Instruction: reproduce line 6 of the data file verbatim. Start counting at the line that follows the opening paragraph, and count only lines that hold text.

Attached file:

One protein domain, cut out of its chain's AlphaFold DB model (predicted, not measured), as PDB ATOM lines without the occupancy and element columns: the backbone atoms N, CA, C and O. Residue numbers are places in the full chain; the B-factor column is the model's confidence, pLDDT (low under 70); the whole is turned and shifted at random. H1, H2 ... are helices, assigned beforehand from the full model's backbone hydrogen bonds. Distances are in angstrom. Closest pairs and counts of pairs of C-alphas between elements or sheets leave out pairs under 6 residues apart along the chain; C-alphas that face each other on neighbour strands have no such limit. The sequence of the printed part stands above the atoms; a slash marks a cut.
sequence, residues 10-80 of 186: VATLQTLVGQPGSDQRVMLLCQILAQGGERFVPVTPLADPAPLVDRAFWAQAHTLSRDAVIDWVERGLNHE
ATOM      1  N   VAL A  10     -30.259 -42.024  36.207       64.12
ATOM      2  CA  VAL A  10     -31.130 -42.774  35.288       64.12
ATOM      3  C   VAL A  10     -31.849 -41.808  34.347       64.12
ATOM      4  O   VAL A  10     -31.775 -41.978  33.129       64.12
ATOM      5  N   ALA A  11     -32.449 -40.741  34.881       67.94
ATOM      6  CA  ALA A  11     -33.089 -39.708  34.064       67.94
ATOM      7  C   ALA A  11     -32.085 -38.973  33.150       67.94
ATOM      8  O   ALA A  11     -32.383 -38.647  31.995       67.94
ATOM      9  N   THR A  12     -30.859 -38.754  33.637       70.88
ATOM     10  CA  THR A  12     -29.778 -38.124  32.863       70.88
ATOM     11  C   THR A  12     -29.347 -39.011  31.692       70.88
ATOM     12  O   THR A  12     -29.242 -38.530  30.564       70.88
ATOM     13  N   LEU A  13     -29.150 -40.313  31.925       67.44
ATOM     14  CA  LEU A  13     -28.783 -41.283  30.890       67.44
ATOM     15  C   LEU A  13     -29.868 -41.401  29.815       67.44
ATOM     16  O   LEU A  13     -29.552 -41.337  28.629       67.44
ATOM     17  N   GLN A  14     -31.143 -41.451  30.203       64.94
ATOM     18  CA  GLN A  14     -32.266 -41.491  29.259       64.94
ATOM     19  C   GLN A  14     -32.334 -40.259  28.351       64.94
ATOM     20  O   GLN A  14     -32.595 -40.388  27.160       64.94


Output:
ATOM      5  N   ALA A  11     -32.449 -40.741  34.881       67.94